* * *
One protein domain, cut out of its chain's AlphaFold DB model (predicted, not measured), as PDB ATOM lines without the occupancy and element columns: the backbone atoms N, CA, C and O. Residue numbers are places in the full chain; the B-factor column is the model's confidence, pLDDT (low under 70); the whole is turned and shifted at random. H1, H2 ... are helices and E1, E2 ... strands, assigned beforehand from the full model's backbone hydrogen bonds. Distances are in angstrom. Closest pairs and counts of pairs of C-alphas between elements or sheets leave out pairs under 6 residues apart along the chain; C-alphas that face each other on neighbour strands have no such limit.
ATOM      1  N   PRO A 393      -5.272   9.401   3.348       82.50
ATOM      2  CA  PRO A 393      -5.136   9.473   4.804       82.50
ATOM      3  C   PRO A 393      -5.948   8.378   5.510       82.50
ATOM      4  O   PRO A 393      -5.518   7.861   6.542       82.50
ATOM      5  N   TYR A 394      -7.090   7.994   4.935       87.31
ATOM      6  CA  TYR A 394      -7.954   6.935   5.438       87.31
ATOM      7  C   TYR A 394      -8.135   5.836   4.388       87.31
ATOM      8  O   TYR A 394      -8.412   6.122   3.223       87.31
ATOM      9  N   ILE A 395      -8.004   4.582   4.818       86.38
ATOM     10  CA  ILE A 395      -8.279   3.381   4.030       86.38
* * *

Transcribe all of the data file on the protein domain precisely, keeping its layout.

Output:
One protein domain, cut out of its chain's AlphaFold DB model (predicted, not measured), as PDB ATOM lines without the occupancy and element columns: the backbone atoms N, CA, C and O. Residue numbers are places in the full chain; the B-factor column is the model's confidence, pLDDT (low under 70); the whole is turned and shifted at random. H1, H2 ... are helices and E1, E2 ... strands, assigned beforehand from the full model's backbone hydrogen bonds. Distances are in angstrom. Closest pairs and counts of pairs of C-alphas between elements or sheets leave out pairs under 6 residues apart along the chain; C-alphas that face each other on neighbour strands have no such limit.
ATOM      1  N   PRO A 393      -5.272   9.401   3.348       82.50
ATOM      2  CA  PRO A 393      -5.136   9.473   4.804       82.50
ATOM      3  C   PRO A 393      -5.948   8.378   5.510       82.50
ATOM      4  O   PRO A 393      -5.518   7.861   6.542       82.50
ATOM      5  N   TYR A 394      -7.090   7.994   4.935       87.31
ATOM      6  CA  TYR A 394      -7.954   6.935   5.438       87.31
ATOM      7  C   TYR A 394      -8.135   5.836   4.388       87.31
ATOM      8  O   TYR A 394      -8.412   6.122   3.223       87.31
ATOM      9  N   ILE A 395      -8.004   4.582   4.818       86.38
ATOM     10  CA  ILE A 395      -8.279   3.381   4.030       86.38